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West J Emerg Med. 2018 Jul;19(4):756-761. doi: 10.5811/westjem.2018.5.37521. Epub 2018 Jun 11.

Teaching Methods Utilized During Medical Resuscitations in an Academic Emergency Department.

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University of California, San Francisco-Fresno, Department of Emergency Medicine, Fresno, California.



One important skill that an emergency medicine trainee must learn is the resuscitation of the critically ill patient. There is research describing clinical teaching strategies used in the emergency department (ED), but less is known about specific methods employed during actual medical resuscitations. Our objective was to identify and describe the teaching methods used during medical resuscitations.


This was a prospective study involving review of 22 videotaped, medical resuscitations. Two teams of investigators first each reviewed and scored the amount and types of teaching observed for the same two videos. Each team then watched and scored 10 different videos. We calculated a Cohen's kappa statistic for the first two videos. For the remaining 20 videos, we determined means and standard deviations, and we calculated independent two-tailed t-tests to compare means between different demographic and clinical situations.


The Cohen's kappa statistic was K=0.89 with regard to number of teaching events and K=0.82 for types of teaching observed. Of the resuscitations reviewed, 12 were in coding patients. We identified 148 episodes of teaching, for an average of 7.4 per resuscitation. The amount of teaching did not vary with regard to whether the patient was coding or not (p=0.97), nor based on whether the primary learner was a junior or senior resident (p=0.59). Questioning, affirmatives and advice-giving were the most frequently observed teaching methods.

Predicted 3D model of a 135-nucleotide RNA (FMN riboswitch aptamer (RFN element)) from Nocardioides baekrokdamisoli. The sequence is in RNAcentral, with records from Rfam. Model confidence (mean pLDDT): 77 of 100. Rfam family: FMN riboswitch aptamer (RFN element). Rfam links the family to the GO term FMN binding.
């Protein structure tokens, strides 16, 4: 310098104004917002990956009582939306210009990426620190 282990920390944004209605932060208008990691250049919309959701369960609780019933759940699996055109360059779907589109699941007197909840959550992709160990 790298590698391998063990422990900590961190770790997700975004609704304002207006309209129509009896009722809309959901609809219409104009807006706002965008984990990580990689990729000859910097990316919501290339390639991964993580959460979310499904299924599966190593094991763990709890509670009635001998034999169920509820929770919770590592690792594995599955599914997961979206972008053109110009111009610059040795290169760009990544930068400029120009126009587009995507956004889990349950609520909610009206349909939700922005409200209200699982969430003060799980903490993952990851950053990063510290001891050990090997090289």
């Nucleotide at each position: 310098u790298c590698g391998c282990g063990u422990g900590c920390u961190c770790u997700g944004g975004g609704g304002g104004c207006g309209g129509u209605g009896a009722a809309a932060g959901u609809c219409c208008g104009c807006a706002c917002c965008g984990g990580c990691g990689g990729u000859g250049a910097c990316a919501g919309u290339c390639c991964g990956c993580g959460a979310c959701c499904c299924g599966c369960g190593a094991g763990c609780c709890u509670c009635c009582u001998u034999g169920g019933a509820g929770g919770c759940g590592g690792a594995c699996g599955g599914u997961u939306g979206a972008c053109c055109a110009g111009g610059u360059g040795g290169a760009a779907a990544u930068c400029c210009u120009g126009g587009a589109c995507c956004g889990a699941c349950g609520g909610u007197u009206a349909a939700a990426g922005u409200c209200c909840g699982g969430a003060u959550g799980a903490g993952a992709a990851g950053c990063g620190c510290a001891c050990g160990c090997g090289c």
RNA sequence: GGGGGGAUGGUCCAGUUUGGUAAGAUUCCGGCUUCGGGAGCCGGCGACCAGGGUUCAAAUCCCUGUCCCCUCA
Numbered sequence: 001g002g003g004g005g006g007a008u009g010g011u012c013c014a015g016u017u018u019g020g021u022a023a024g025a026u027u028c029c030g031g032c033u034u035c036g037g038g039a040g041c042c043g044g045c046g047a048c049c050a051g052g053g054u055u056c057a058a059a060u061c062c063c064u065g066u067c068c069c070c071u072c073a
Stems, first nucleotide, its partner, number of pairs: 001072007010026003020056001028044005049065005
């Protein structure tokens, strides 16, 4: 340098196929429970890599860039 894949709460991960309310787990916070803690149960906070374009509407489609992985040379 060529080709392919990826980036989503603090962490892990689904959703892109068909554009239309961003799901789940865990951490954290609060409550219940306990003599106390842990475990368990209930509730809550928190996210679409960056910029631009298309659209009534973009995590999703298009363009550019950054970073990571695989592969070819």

Teachers use concise teaching methods to instruct residents who lead medical resuscitations. Further research should focus on the effectiveness of these identified strategies.

[Indexed for MEDLINE]
Free PMC Article

Conflict of interest statement

Conflicts of Interest: By the WestJEM article submission agreement, all authors are required to disclose all affiliations, funding sources and financial or management relationships that could be perceived as potential sources of bias. No author has professional or financial relationships with any companies that are relevant to this study. There are no conflicts of interest or sources of funding to declare.

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